If you have a complicated personal injury case, there is a high chance you will need an expert witness to expound on some things during the trial. For example, an expert witness can explain technical aspects of a case that an average person may not understand without help. However, there are also things an expert witness cannot do, such as the following.
Argue the Case
Your expert witness is there to shed light on a specific issue, but not to argue your case. The expert cannot tell the court what to do or argue for a specific outcome. You and your personal injury attorney have the responsibility of arguing your case.
Say you have an experienced auto mechanic appearing as your expert witness in an auto accident case. The expert can inform the court why and how a brake failure can lead to the kind of accident you experience. However, don't expect the expert to argue for your compensation because the accident wasn't your fault.
You may be tempted to ask your expert witness for advice on the case, but the expert cannot do that. Maybe you want advice on how to approach your case or advice on what to do to convince the court that the defendant is liable for your damages. Such advice is out of the expert's scope of involvement in your case.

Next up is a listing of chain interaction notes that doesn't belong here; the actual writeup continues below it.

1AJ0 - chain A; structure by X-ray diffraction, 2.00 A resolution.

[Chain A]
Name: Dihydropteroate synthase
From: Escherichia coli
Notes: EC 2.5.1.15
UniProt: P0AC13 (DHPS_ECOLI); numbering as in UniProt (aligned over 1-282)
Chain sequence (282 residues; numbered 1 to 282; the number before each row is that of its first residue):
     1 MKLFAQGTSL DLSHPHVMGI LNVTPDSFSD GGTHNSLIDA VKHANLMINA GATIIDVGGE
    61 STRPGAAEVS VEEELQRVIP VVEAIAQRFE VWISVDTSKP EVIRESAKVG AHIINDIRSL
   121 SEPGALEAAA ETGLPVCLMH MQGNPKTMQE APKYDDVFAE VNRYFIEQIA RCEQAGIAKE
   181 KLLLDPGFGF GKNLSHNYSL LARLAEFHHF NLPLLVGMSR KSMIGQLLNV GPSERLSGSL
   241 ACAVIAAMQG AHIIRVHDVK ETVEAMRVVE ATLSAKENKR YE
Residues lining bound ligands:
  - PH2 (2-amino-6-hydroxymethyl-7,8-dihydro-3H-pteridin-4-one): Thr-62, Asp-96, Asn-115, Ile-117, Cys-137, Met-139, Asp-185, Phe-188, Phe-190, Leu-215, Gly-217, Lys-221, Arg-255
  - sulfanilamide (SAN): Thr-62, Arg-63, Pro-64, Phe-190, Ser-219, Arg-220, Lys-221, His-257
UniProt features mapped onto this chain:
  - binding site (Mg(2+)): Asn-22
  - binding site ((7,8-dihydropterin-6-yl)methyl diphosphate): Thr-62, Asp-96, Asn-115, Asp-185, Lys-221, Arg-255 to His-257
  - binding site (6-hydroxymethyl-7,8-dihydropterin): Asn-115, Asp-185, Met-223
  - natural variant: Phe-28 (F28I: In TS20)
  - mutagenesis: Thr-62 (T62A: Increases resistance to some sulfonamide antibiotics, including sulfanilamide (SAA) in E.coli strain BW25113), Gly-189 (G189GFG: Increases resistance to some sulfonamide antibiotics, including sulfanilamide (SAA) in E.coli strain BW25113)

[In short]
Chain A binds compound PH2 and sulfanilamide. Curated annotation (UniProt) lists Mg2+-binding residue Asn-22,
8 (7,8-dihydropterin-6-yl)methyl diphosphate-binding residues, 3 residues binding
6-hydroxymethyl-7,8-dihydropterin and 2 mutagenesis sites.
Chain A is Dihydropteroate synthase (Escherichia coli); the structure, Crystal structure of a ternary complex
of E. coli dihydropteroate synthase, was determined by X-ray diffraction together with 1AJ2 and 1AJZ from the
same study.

Exceed Area of Expertise
Expert witnesses are typically chosen for specific subjects. For example, if you need someone to shed more light on the financial practices of a company, you may need an accountant or another person with a good knowledge and experience of corporate finance. The expert will stick to that subject matter for the duration of their testimony. A financial expert can't testify on a corporate legal issue since that is outside their area of expertise; this means you need an expert witness for each subject that requires expert testimony.
Link Payment to Result
An expert witness can help you win your case or increase your damages, but they can't guarantee you such a result. In fact, an expert witness cannot ask for a certain amount of money in exchange for a guaranteed result, and you should not make a similar promise. After all, the expert is there to shed more light on an issue, and not to argue your case (your lawyer is available for that).
Your lawyer will tell you whether or not you need an expert witness for your case. Work with your lawyer from the beginning of the case, and you are unlikely to go wrong.